A 56-day, double-blind, placebo-controlled study of 34 men and women found that creatine supplementation can
reduce levels of triglycerides
in the blood by about 25%.
Effects on other blood lipids such as total cholesterol were insignificant.
Congestive Heart Failure
Becoming easily fatigued is one unpleasant symptom of
congestive heart failure
. Creatine supplementation has been tried as a treatment for this symptom with some positive results.
A double-blind study examined 17 men with congestive heart failure who were given 20 g of creatine daily for 10 days.
Exercise capacity and muscle strength increased in the creatine-treated group. Similarly, muscle endurance improved in a double-blind, placebo-controlled crossover study of 20 men with chronic heart failure.
Treatment with 20 g of creatine for 5 days increased the amount of exercise they could complete before they reached exhaustion.
In a 2011 review of studies on creatine for heart failure, researchers found 6 studies to include in their analysis.
A total of 1,226 people were enrolled in these studies. While the results did show that creatine may improve shortness of breath in these patients, the authors concluded that additional factors, like the dose and duration of treatment, needed to be determined and that larger studies were required before drawing a firm conclusion on the benefits of creatine for congestive heart failure. Other researchers have also pointed out the need for more studies.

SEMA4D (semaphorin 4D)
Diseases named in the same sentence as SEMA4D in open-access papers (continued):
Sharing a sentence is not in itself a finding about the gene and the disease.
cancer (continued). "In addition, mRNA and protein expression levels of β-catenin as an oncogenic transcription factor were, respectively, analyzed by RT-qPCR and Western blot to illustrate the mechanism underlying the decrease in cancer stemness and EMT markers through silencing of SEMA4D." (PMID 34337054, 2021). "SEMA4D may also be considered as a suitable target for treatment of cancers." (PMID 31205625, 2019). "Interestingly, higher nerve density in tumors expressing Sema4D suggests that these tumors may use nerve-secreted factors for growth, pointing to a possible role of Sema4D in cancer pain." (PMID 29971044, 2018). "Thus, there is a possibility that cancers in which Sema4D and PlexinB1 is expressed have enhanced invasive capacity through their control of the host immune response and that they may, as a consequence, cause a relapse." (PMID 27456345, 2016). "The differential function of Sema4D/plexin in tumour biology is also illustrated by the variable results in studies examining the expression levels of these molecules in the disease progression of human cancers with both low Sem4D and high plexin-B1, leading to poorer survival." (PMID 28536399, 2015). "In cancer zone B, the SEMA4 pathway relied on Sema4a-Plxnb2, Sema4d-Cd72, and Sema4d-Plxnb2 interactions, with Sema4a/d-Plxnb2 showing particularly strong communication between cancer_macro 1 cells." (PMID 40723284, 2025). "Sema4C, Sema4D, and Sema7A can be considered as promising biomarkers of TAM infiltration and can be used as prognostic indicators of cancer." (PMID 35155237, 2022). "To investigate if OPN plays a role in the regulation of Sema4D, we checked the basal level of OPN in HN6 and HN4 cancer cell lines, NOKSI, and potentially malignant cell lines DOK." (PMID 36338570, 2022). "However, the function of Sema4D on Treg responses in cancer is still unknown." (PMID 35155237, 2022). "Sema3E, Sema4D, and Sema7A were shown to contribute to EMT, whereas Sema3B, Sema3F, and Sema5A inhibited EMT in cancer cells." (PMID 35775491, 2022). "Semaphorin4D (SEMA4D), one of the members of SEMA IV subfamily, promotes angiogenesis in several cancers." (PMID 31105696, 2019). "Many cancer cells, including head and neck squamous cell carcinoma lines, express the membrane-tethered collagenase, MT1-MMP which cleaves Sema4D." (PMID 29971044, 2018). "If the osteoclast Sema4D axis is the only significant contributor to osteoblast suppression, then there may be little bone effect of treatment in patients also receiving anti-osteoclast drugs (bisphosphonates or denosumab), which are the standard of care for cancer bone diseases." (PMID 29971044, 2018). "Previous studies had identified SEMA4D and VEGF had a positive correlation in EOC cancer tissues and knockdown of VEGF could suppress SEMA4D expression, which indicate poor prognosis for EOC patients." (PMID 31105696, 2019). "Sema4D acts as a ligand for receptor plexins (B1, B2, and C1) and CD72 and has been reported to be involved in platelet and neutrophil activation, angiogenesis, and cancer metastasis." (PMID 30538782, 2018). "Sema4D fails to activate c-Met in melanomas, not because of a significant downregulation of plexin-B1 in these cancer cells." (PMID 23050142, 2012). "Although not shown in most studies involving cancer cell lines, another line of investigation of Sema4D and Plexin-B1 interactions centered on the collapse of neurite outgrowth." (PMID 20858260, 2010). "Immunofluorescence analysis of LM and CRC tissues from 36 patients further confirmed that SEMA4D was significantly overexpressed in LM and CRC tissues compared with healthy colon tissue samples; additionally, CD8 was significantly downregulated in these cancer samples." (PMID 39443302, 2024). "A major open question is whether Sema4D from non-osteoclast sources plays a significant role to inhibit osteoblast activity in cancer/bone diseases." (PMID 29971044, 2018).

Creatine appears to be relatively safe.
No significant side effects have been found with the regimen of several days of a high dosage (15 g to 30 g daily) followed by 6 weeks of a lower dosage (2 g to 3 g daily). A study of 100 football players found no adverse consequences during 10 months to 5 years of creatine supplementation.
Contrary to early reports, creatine
appear to adversely affect the body's ability to exercise under hot conditions and might even be beneficial.
Dividing the dose may help avoid gastrointestinal side effects (diarrhea, stomach upset, and belching). In one study of 59 male soccer players, two separate 5 g doses was associated with less diarrhea than a single 10 g dose.
However, there are some potential concerns with creatine. Because it is metabolized by the kidneys, fears have been expressed that creatine supplements could cause kidney injury, and there are two worrisome case reports.
However, evidence suggests that creatine is safe for people whose kidneys are healthy to begin with, and who don't take excessive doses.
Furthermore, a 1-year, double-blind study of 175 people with amyotrophic lateral sclerosis found that use of 10 g of creatine daily did not adversely affect kidney function.
Nonetheless, prudence suggests that individuals with kidney disease, especially those on dialysis, should avoid creatine supplements.
Another concern revolves around the fact that creatine is metabolized in the body to the toxic substance formaldehyde.
However, it is not clear whether the amount of formaldehyde produced in this way will cause any harm. Three deaths have been reported in individuals taking creatine, but other causes were most likely responsible.
It has also been suggested that use of oral creatine would increase urine levels of the carcinogen N-nitrososarcosine, but this does not seem to be the case.
A few reports suggest that creatine could, at times, cause
As with all supplements taken in very high doses, it is important to purchase a high-quality form of creatine, as contaminants present even in very low concentrations could conceivably build up and cause problems.